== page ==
Atheism is on the rise globally, with potentially profound implications for individuals and communities. Understanding the causes of atheism can address important basic questions about humans minds and societies, and may also help communities manage cultural change.
We will investigate the causes of non-belief through a comparative study of believers, non-believers and atheists from three religious groups in Mauritius, a multi-ethnic, religiously pluralistic island nation.
In the past quarter-century—a single generation—Mauritius has undergone rapid economic and demographic transitions paralleling processes implicated in religious decline elsewhere. In Mauritius, religious participation remains normative but there are indications of atheisation in some demographics, particularly in younger adults who have grown up in a changing world. This context affords a detailed study of the lived experiences that predict non-belief, both at the level of the individual lifecourse and across religious groups.
We will carry out two studies—a large-scale survey and a set of retrospective life history calendar interviews—to assess how different social, material and educational experiences predict non-belief in the context of normative religiosity, and how moderators, such as particular forms of ritual, might protect against religious decline. Our survey will sample broadly from three disparate religious groups—Hindus, Muslims and Christians—targeting people varying in their adherence to within-group religious norms, as well as atheists raised in these different traditions. We will analyse broad patterns of atheisation within and between these groups as predicted by relevant social, material and educational factors.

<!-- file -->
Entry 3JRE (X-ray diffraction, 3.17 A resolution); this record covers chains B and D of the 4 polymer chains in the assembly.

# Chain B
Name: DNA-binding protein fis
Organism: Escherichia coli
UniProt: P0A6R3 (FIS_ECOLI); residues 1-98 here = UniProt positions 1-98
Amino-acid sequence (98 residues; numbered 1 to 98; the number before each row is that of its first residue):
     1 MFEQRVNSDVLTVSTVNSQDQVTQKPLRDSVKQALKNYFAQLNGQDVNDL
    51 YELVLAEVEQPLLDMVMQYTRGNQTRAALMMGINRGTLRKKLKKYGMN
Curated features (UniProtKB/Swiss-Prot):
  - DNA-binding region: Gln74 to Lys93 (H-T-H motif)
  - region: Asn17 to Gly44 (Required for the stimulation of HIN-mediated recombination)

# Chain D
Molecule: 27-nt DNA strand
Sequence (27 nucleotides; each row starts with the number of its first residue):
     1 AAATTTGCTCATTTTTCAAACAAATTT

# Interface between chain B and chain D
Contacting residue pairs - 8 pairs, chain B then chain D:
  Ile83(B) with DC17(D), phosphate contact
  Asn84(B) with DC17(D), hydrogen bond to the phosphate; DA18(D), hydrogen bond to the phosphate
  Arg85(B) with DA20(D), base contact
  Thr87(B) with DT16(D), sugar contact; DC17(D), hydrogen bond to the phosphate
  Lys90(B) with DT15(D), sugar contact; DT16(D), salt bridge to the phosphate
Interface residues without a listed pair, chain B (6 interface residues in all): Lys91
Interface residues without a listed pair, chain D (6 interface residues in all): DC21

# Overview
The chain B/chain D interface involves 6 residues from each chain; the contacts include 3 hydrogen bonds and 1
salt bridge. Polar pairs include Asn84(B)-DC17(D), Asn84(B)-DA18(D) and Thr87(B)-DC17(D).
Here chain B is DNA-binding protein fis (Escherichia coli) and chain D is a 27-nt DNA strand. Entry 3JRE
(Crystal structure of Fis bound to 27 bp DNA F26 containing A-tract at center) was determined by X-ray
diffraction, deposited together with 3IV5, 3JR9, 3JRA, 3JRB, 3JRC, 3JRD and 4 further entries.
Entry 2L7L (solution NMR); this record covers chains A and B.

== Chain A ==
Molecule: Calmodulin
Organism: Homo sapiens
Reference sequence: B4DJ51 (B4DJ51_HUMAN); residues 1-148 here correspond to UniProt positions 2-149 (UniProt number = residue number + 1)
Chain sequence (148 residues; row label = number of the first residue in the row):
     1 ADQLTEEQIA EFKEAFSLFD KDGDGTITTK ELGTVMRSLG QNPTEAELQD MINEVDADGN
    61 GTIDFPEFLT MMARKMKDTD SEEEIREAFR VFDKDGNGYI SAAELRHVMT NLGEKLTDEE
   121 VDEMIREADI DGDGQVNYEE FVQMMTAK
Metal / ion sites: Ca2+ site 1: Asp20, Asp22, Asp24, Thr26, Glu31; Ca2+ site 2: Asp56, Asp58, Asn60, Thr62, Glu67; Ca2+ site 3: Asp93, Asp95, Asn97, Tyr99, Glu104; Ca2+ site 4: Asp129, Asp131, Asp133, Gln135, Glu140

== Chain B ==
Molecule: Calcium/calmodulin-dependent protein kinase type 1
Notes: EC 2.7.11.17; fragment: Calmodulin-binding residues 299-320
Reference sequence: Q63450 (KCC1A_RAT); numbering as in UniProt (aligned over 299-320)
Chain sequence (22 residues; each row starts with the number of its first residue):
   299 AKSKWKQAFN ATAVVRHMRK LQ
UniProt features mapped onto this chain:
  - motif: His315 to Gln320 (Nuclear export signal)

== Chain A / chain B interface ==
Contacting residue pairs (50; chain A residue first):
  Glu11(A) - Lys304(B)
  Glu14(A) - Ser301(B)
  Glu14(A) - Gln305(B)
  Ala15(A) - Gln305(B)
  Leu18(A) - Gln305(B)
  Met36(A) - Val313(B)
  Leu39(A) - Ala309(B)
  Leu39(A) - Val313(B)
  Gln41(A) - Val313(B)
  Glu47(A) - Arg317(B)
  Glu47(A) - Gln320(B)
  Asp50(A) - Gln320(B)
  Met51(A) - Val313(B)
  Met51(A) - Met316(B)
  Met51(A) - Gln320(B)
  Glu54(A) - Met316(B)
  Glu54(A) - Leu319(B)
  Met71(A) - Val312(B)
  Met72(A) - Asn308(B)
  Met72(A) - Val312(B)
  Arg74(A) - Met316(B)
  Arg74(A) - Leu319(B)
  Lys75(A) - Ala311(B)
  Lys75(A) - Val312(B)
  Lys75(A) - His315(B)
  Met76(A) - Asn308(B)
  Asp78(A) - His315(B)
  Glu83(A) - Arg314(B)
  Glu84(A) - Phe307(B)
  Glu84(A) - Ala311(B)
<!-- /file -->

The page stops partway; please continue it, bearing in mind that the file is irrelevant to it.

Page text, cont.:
Our lifecourse interviews will then use a well-validated methodology, life history calendars, to gather both quantitative and qualitative data on the lived experiences of individuals in these groups, and we will use these experiences to predict their beliefs and practices as adults. Motivated by theories of human norm psychology, we will analyse the timing of these experiences over development, with particular attention to middle childhood and adolescence as a ‘sensitive period’ of norm acquisition. Key data will concern the quality of certain social relationships—with grandparents, with teachers secular and religious, and with gods themselves—as potential moderators of religious norm adherence. By further comparing the predictors of non-belief across these religious groups that otherwise share a local ecology, we can assess how the normative practices and precepts of these communities might buffer them against losing adherents to atheism in the midst of broader cultural change.
Our work will expand the focus of research on non-belief beyond Western societies to include Global South nations and diverse religions, with implications for understanding atheisation well beyond Mauritius.
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Culture and Evolution - Evolution and culture are the two most fundamental and powerful influences on human behaviour, and their effects are what we study at the Centre for Culture and Evolution.
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Project last modified 18/05/2023